I have a special love for that place, even to this day. Even though it was a thousand miles and an ocean away from my house, I felt at home. I discovered that if I could endure all that I had those ten days and still find happiness, maybe Madrid had something special to offer. As I boarded the plane for my return flight, I acknowledged the fact that things will not be the same when I get back. I realized there was an entire world out there to be discovered, and that Syracuse is only a small part of it. I left with a longing in my heart to see the rest of the world, to learn new languages, to get lost in different cities, and experience this new world I had not known about before I left for Spain.
It was my first day of a ten day excursion when I encountered my first challenge, speaking in Spanish. I had grown up in central New York my entire life. A southern accent was almost incomprehensible, never mind a foreign language. I figured I would have to try eventually; I might as well jump in head first. Confidently, I walked up to a woman at a little restaurant and ordered my first meal in Spanish. I ordered a bottle of water and a chocolate chip cookie. However, a moment later, the woman came back and handed me a slice of watermelon and a cup of hot chocolate. I never felt so confused and embarrassed before in my life. I sat down at a table with some new friends who commented about my interesting eating habits.
The next challenge I faced was adjusting to the cultural lifestyle of the Spanish. In Spain I traded my large comfortable bed at home for a small cot whose springs stabbed me all night. My lodging consisted of a dimly lit hosterÃa that smelled of old socks and musty air. However, there was one thing above all else which nearly drove me to the brink of insanity, my roommates’ snoring. My room had always been silent in the past; occasionally I would play music but that was it. Now I had to deal with two people who competed with every night to see who could snore louder and best imitate a chainsaw. Eventually, I found relief from my most paramount problem by sleeping in a hammock on the patio. I still was not able to hear the relaxing melody I was accustomed to, but at least I got rid of the lumberjack games.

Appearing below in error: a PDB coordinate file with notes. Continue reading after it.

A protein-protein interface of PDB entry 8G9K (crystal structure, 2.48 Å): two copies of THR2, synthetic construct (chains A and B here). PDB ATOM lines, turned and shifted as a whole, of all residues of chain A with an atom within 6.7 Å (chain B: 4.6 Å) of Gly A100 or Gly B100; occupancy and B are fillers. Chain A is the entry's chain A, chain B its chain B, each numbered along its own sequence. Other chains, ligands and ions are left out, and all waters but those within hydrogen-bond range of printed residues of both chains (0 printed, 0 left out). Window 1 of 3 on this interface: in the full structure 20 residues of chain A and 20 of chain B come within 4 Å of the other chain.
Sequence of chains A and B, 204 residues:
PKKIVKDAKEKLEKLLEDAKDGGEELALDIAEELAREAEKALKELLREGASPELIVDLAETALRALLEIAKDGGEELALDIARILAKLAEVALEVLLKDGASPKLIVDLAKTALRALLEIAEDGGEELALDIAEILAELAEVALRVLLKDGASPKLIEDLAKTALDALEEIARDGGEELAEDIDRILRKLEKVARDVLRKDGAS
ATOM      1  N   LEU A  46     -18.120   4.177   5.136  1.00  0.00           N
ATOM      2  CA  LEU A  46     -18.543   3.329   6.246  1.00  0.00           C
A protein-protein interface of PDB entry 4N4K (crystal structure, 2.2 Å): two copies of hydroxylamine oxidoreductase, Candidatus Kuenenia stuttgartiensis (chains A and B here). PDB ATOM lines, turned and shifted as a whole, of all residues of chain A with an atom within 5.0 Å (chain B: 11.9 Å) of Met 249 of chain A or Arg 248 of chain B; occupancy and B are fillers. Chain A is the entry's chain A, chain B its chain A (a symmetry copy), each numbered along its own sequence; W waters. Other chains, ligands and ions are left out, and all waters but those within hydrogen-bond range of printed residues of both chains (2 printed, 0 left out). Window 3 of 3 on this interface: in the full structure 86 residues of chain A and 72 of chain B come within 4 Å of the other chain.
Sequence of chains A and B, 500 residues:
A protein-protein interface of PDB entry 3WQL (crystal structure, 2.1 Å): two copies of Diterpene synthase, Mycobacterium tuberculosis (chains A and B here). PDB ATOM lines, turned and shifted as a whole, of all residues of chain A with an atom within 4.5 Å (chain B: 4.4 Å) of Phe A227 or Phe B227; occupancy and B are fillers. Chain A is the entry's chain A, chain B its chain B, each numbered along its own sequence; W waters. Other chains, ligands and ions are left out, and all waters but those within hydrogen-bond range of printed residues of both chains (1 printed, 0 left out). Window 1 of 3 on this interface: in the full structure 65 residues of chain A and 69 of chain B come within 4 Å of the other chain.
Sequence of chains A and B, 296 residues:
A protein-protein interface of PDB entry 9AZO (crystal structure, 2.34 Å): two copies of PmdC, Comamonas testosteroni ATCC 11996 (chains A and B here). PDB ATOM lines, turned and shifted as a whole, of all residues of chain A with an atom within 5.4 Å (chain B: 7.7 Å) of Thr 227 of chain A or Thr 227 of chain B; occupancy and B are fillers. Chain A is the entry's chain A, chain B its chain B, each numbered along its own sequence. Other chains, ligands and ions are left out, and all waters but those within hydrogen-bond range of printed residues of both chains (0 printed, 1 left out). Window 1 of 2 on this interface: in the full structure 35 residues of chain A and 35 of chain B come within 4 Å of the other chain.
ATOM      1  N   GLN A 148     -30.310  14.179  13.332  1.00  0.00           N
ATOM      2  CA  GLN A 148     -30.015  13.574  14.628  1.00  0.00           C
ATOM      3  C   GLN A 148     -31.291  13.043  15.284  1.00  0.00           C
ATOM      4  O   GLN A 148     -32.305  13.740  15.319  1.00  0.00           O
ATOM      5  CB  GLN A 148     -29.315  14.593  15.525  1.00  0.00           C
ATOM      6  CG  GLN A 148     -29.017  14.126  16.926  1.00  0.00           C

One of the last challenges I faced was getting back to the airport on time. Even though I had spent more than a week in Spain I still did not fully understand the labyrinth they call Madrid. So when I got to the metro station I discovered there were four different trains leaving in four different directions. My first thought was dear God, please do not let me get so lost I end up in France. Then, I had a stroke of genius; I found a group of people with duffle bags. I realized that if I followed the people carrying luggage odds are they would be going to the airport. So I gathered my bags and followed them on the B train with confidence knowing that everything would work out, for once.
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